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Fragrant Gardening: Gardenia Cape Jasmine for Central Texas

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AnnieJo
(Annie ) in Austin, TX
(Zone 8a)

January 31, 2008
4:58 PM

Post #4478590

My father is trying to plant a gardenia reminescent of one his mother had. He calls it a Cape Jasmine and says it was a large shrub, perhaps 6' but there are many types that fall under that heading. Can anyone tell me of one that grows well in central Texas, given the correct soil amendments? Thank you,
Annie
ecrane3
Dublin, CA
(Zone 9a)

February 3, 2008
2:00 AM

Post #4488390

Sorry nobody's come along with any advice for you...have you tried posting on the TX gardening forum? You might find more people there who would know of some varieties that would do well there. They do best in slightly acidic soil so you may need to amend for best results, and I know they won't like afternoon sun. All the ones I've grown are not especially fond of heat, even if you have a place where they get shade in the afternoon your summers are so hot that they still might not be too terribly happy.

The best I can do for you is a Google search turned up a reference from a TX landscaping book which mentions the 'Daisy' cultivar. http://books.google.com/books?id=rN5G_167fnwC&pg=PA192&lpg=PA192&dq=gardenias that do well in texas&source=web&ots=Fazn9OkGGS&sig=oRzv6sa3C9xIGUUWuSYo7YrnL2c I've never seen that one at a nursery around here, but maybe you can find one near you.

Chantell

Chantell
Middle of, VA
(Zone 7a)

February 3, 2008
3:46 AM

Post #4488772

Annie - here was a helpful thread on Gardenia care http://davesgarden.com/community/forums/t/725084/
I'm in 7A and this is my first year with them but so far both the 'Shooting Star' and either the Chuck Hayes ot the Kleims Hardy are doing well for me still.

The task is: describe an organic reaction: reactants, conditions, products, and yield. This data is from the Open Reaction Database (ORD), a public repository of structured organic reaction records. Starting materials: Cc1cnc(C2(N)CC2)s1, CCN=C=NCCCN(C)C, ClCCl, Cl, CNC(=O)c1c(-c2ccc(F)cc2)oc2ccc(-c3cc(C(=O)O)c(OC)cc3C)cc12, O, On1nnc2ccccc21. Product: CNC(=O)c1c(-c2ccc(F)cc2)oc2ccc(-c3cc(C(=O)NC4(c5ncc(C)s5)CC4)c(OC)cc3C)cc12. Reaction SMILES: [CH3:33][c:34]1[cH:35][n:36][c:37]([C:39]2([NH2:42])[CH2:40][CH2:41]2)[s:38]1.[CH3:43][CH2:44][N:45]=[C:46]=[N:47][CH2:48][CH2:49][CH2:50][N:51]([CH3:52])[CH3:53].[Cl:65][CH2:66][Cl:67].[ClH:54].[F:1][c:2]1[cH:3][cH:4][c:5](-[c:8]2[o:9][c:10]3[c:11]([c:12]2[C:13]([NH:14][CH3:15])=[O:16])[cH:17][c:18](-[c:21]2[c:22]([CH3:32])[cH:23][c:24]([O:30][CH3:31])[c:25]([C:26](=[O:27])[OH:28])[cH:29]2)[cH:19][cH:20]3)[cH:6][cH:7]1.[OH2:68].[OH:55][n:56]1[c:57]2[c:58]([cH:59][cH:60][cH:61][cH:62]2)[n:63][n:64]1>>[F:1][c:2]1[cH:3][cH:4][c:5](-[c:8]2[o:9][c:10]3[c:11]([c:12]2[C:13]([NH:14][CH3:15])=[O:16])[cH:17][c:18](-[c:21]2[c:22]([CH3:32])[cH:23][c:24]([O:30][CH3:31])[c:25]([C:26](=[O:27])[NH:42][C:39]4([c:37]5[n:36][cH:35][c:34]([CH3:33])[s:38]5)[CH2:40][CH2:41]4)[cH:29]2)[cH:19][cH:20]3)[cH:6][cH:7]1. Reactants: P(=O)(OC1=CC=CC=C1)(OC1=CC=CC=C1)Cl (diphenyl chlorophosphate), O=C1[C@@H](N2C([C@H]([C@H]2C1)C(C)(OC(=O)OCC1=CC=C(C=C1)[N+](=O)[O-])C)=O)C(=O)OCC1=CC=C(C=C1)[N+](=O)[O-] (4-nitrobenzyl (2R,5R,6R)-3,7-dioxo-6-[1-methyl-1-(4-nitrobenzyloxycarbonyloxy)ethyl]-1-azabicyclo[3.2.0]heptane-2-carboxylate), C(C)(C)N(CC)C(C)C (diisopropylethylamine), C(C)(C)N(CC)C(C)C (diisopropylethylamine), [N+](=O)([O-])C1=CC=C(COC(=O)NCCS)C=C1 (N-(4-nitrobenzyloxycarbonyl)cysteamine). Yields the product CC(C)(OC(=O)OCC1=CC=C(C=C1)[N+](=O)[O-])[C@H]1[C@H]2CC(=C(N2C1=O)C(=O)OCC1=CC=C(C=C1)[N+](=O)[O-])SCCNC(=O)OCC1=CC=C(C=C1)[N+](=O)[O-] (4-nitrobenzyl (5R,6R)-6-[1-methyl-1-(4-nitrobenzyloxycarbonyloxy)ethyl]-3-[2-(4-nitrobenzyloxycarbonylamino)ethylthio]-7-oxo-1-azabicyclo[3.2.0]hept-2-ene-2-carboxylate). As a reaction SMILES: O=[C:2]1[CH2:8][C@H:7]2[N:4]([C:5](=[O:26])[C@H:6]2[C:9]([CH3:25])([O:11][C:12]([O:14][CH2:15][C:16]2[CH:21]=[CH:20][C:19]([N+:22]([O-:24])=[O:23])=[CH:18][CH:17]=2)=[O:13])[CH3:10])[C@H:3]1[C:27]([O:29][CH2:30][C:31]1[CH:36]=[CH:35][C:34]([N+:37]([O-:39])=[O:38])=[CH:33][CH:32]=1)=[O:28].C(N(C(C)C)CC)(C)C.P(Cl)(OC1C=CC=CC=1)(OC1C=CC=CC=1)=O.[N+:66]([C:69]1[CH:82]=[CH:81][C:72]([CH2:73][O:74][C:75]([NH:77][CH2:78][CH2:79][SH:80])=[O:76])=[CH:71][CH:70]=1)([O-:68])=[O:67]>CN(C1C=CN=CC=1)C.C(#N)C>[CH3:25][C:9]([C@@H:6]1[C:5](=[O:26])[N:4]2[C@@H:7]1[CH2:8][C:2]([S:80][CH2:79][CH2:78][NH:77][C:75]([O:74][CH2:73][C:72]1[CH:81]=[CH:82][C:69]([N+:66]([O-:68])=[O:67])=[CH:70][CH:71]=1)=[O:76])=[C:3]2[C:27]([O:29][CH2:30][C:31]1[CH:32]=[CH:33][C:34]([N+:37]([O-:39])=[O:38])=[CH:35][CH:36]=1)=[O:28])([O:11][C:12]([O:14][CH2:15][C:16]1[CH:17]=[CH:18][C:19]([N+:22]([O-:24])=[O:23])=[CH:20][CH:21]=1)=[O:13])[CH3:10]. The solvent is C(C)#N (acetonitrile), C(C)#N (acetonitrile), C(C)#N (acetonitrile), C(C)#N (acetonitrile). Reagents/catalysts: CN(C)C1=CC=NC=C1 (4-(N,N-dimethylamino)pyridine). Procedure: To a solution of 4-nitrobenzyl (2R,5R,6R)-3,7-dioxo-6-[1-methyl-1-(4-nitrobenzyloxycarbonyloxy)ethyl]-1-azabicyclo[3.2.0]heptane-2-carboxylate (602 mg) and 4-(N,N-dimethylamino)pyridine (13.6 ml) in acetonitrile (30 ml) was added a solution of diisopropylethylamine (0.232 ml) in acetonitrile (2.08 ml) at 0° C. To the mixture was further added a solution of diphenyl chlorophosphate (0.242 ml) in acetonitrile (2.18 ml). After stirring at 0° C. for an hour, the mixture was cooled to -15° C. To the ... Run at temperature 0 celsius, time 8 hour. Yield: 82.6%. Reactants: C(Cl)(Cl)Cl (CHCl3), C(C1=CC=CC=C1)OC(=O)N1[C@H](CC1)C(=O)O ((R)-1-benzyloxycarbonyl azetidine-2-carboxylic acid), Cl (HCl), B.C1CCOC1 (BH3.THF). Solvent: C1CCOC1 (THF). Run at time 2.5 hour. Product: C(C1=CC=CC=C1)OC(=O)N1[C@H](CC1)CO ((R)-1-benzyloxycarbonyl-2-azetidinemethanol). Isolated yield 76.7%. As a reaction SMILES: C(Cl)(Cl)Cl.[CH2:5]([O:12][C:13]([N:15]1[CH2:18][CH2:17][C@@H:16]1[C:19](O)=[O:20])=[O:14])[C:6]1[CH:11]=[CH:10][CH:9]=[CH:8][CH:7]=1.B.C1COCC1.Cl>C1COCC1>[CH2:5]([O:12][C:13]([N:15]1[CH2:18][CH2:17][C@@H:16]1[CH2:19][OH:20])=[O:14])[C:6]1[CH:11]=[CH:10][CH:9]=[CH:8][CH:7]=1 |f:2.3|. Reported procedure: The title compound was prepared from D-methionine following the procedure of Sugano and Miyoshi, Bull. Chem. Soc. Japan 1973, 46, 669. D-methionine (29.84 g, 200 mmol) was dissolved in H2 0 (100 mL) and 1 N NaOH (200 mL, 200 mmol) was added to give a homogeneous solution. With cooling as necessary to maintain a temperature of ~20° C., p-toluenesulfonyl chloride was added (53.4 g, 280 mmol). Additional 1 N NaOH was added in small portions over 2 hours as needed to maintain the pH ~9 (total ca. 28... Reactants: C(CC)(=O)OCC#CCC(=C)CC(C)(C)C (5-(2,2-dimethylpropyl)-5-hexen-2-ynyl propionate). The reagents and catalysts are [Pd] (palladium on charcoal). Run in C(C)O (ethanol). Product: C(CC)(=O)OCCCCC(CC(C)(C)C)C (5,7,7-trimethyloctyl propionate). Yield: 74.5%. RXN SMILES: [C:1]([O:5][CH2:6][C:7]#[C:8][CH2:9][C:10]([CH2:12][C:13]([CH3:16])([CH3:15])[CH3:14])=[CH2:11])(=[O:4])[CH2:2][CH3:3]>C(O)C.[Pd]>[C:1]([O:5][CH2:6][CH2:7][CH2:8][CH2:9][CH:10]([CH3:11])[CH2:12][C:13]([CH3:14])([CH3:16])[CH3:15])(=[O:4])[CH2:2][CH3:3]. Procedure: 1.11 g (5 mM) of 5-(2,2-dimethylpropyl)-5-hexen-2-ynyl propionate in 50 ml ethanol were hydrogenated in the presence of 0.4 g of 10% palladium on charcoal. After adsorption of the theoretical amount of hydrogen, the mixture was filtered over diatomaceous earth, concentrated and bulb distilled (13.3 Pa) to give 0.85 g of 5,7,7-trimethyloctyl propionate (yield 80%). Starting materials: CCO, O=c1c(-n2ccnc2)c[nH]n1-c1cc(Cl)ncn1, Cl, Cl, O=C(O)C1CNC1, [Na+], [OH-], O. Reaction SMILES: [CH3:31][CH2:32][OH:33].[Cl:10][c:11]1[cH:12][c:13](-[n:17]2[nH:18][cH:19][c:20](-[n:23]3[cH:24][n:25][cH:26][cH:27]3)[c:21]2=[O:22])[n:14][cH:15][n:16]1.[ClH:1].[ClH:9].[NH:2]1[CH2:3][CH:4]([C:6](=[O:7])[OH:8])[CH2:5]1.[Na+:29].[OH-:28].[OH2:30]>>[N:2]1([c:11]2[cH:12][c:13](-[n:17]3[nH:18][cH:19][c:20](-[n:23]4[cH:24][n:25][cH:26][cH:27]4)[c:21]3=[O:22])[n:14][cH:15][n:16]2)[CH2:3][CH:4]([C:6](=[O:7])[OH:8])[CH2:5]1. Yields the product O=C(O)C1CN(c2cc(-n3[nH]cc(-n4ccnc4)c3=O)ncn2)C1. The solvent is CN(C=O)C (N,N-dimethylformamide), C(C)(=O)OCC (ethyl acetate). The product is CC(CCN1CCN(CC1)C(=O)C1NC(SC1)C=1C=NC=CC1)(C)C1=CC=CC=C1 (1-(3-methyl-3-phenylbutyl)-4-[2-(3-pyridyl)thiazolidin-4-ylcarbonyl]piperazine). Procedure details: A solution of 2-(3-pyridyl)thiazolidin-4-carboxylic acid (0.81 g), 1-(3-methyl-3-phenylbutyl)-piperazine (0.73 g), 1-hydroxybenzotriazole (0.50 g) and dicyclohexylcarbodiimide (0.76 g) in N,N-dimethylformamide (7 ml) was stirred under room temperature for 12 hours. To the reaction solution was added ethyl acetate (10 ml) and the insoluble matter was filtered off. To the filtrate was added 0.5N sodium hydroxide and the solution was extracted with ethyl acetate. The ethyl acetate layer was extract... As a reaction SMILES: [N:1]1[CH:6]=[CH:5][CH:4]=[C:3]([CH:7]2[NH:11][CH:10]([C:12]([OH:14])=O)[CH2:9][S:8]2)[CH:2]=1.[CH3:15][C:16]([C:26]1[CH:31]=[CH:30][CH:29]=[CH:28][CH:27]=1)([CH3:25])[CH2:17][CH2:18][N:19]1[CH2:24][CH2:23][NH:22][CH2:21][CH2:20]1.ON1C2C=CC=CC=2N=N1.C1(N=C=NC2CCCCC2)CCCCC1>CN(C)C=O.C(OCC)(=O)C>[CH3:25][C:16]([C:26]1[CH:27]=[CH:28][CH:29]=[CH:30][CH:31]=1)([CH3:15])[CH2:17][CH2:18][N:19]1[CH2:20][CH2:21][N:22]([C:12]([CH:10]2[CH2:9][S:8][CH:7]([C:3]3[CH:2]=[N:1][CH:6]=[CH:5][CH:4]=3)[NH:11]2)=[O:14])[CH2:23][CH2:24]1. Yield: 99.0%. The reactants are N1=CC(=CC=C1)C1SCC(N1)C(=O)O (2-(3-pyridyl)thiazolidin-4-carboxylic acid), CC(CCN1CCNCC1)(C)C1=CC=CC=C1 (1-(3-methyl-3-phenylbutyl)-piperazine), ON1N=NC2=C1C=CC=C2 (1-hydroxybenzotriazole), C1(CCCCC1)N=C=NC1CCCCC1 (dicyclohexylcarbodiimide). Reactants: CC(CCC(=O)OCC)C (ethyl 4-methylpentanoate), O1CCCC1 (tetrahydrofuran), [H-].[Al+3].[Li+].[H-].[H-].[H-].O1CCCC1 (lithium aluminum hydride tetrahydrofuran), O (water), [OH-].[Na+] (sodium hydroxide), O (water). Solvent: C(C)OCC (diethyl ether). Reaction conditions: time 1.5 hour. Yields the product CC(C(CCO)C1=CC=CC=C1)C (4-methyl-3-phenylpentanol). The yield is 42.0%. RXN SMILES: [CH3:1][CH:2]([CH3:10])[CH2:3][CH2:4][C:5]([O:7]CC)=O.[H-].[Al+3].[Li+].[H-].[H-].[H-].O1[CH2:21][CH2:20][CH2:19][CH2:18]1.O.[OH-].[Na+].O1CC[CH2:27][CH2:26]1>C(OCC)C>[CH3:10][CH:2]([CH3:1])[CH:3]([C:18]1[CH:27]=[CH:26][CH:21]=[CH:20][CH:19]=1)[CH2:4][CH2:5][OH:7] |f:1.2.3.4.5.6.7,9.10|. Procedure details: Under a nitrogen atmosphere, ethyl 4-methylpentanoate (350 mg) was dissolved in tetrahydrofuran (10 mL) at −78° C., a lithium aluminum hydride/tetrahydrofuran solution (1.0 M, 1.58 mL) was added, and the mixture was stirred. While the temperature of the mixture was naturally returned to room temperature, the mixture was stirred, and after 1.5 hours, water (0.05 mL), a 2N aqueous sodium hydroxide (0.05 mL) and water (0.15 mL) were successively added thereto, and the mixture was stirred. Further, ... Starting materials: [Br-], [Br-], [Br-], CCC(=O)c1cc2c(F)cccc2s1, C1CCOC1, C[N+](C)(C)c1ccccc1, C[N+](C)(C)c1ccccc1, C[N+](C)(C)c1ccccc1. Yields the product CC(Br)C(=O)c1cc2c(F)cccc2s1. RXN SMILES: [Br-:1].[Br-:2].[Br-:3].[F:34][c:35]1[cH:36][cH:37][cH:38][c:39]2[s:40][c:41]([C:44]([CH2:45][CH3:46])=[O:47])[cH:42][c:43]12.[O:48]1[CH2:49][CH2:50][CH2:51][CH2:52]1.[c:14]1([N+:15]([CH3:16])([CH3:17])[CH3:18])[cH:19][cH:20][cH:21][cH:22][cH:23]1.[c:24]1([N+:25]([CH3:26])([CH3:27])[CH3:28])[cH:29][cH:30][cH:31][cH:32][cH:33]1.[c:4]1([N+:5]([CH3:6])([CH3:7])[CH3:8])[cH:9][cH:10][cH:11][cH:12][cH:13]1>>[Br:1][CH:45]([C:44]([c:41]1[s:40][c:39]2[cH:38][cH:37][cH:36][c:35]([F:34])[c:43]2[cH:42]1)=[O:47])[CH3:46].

lovetropics
Scottsdale, AZ
(Zone 9b)

February 10, 2008
4:58 PM

Post #4519722

Hi Annie,
I have it in my zone. It does not like any frost at all. Even on covered patio in winter months--it survives winter barely. We have had a BF last season and I lost my huge plant. I have another one this year in a pot outdoor on covered patio and it looks ok. In my yard, it is not a plant to be in the ground for sure.
ecrane3
Dublin, CA
(Zone 9a)

February 10, 2008
5:28 PM

Post #4519809

That's very weird...I wouldn't be surprised to hear a Gardenia didn't survive an AZ summer, but they're all hardy to zone 8 and some cultivars even to zone 7 so I'm really surprised they wouldn't make it through a zone 9b winter. I had one last winter in a pot and it survived our week of unusually cold temps (down to the high teens/low 20's F overnight) and didn't even show the tiniest bit of damage. This winter we haven't had the severe cold, but we've had a number of frosty nights where temps have gotten into the 25-30 range and again it's showing no signs of damage at all. So if yours aren't making it through winter I suspect there's something else going on besides the cold.
lovetropics
Scottsdale, AZ
(Zone 9b)

February 11, 2008
12:35 AM

Post #4521409

Hmmmmmmm! I will need to take a look and see if there is a disease of some sort in my containers. So far the ones died have been in containers. Thanks ecrane3 for your help.
podster
Deep East Texas, TX
(Zone 8a)

February 11, 2008
3:26 AM

Post #4522221

It is grown in this area and the older generations called it Cape Jasmine but I believe it is just a common Gardenia. Not sure where that name came from.

In olden days, before funeral parlors, loved ones bodies were kept at home for viewal. In the heat, the odor could be offensive. This flower bloom was used to cover that odor. As a result, many older people do not care for the fragrance. It is not as commonly grown as a result. Very pretty shrub and blooms. I have tried twice with no luck. Hope I didn't ruin it for you AnnieJo
ecrane3
Dublin, CA
(Zone 9a)

February 11, 2008
3:49 AM

Post #4522404

Cape jasmine is one of the common names for Gardenia, I'm not sure the origin but my guess is it's native to someplace where there's a Cape (not Cape Cod though, too cold there!). Personally I don't find the name Gardenia that hard to remember and I think that's what the majority of people call it, but if you look it up in Plant Files you'll see Cape Jasmine listed as a common name.

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